Miko  Chandelier

1 Sea House (Listen)
2 New Town
3 Kikoeru (Listen)
4 Keshiki
5 Cherries
6 America
7 Humming
8 Ashitaga Hare Demo (Listen)

Release notes:
Released on CD by Someone Good (Australia) in 2010.


Press reviews:

Australia’s Lawrence and Rebecca English have spent the past few years proving that the everyday can be avant-garde. The husband-and-wife pair run Someone Good, while Lawrence curates sister imprint Room40, a preeminent experimental label that has recently put out records by the ambient-inclined Grouper and Tim Hecker. Someone Good takes a more modest, domestic view of gorgeous textural abstraction, releasing music often by Japan-based artists: avant-twee couple Lullatone, piano minimalist Akira Kosemura, Tenniscoats offshoot Nikasaya. This is simple yet elegant stuff.

As Miko, Tokyo-based Rie Mitsutake assembles vividly mic’d piano, acoustic guitar, and off-kilter percussion– along with field recordings and her own hushed vocals– into languidly immersive sound worlds that make the familiar wonderfully strange. Her 2008 debut, Parade, successfully introduced the basic elements of Miko’s developing aesthetic, but that effort placed a greater emphasis on glimmering electronics and at times used near-shoegaze levels of ear-splitting distortion. Sophomore album Chandelier, like Kosemura’s excellent Polaroid Piano from last year, takes a turn toward the organic. The result shapes restrained, homespun instrumentation into something at once quaint and futuristic.

Someone Good is billing Miko’s latest as a “new kind of folk music,” and that’s apt. Bird-like squawks and delicate vocals transcend their potential cutesiness to attain a sort of ascetic grace (“Sea House”); Talk Talk-inclined drums gently splash behind indie pop plinks and plonks (“Kikoeru”); saxophones drift past thrumming acoustic guitar (“New Town”). When Miko sings the word “America”, on the hypnotic track of the same name, she conjures up a faraway place vastly different from the one I know. Compared with traditional folk song, there’s certainly more attention paid to what words and sounds sugges t rather than their literal meanings. (Apparently Miko chose the title Chandeliers as much for its spoken sound as for its associations with light and warmth). But there’s also a sense of intimacy, of basic human connection, on which the old avant-garde might look with disdain. That would be missing the point.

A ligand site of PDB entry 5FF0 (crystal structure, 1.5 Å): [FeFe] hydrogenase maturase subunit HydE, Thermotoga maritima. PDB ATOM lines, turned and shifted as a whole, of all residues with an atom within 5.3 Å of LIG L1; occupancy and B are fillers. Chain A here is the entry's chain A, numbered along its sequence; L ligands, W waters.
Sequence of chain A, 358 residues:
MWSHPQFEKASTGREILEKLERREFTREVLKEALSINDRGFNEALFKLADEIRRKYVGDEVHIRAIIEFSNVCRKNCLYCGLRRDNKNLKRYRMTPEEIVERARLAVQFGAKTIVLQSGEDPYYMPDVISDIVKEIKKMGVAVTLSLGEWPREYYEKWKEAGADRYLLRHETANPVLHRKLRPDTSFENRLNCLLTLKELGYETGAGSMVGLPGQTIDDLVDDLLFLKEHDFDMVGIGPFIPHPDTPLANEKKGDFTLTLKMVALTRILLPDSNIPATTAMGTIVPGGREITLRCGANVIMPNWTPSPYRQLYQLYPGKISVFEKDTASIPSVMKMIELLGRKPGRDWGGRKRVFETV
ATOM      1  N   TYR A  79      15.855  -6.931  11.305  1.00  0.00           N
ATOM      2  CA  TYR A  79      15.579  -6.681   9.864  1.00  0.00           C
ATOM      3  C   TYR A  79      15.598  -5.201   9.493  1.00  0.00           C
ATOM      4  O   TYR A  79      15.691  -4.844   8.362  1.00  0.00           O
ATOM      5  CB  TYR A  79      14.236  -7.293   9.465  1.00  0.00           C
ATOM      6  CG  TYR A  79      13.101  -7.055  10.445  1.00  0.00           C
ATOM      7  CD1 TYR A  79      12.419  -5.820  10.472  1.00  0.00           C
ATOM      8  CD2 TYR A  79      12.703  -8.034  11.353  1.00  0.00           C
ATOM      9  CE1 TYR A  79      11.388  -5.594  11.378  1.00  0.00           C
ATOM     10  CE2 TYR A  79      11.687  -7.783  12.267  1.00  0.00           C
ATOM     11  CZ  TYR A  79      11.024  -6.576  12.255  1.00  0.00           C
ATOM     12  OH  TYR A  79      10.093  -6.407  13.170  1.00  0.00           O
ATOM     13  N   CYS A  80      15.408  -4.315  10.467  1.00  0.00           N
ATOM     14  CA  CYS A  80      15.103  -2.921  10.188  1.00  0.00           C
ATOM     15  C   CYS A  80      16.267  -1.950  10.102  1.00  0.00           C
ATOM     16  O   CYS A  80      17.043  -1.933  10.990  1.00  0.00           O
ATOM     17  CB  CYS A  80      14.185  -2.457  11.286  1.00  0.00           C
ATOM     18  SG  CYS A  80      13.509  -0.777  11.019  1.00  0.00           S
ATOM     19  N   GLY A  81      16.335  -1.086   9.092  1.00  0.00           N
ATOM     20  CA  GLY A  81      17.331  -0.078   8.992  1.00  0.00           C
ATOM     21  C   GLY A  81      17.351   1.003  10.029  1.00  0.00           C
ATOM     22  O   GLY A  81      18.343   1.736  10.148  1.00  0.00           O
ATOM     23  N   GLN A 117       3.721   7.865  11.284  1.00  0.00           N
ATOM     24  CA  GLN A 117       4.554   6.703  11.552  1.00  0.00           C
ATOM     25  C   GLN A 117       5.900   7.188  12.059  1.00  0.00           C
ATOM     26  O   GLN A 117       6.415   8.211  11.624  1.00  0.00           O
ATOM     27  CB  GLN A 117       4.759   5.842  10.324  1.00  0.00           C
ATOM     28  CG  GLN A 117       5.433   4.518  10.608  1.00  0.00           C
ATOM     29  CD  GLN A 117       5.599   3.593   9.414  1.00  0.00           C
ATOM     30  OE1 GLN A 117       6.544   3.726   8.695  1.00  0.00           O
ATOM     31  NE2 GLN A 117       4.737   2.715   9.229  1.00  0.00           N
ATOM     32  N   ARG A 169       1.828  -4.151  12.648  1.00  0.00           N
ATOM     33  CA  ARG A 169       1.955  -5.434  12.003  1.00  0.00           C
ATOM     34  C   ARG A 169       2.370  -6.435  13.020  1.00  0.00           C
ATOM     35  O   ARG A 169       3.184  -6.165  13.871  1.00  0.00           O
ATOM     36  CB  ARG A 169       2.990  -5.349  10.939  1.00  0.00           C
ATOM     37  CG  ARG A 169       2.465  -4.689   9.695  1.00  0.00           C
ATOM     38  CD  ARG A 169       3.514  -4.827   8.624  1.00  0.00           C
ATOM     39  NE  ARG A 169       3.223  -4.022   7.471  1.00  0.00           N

Pop Matters
From the moment the first track, “Sea House”, plays, it’s readily apparent that Miko’s Chandelier is one lovely, radiant collection of music truly worthy of being described with the word “beautiful”. Featuring the performer also known as Rie Mitsutake exhaling heavenly melodies as a birdlike sound-loop calls behind her voice and gentle acoustic guitar playing, the Japanese singer-songwriter’s second album delivers several fetching variations on the album’s basic gentle-folk aesthetic. Even the sound of her fingers sliding across her guitar frets is as gorgeous as her voice and the chiming percussion in the background. As bright and finely-crafted as the object which gives the album its name, Chandelier is a brief listen, but one that’s alluring enough to warrant an instant replay.

Entirely endearing, downbeat Japanese pop-tronica from Miko, following the tiny waves made by her Plop release. ‘Chandelier’ is as gorgeously cottony and sweet as anything we’ve heard from her yet, drifting between folksy Boats-esque ditties like ‘New Town’, replete with melodica and twinkling keys, to the hushed bliss of ‘Kikoeru’, and floating dreampop of ‘Cherries’. Lovely.

Textura (c/o Will Long)
Having been introduced to Miko’s music from her exceptional debut, Parade on PLOP in 2008, her new album Chandelier on the Australian imprint Someone Good possibly even surpasses her debut, with its own natural evolution of sound. Even through its relatively short duration, Chandelier is nothing less than heartfelt and beautiful, all while seeming effortless. Possibly the most remarkable thing is knowing that it all came from one person, a multi-instrumentalist, vocalist, and visual artist. With its tender, amiable nature, Chandelier is a captivating and honest portrait of how sometimes simplicity and restraint can be the strongest and most beautiful.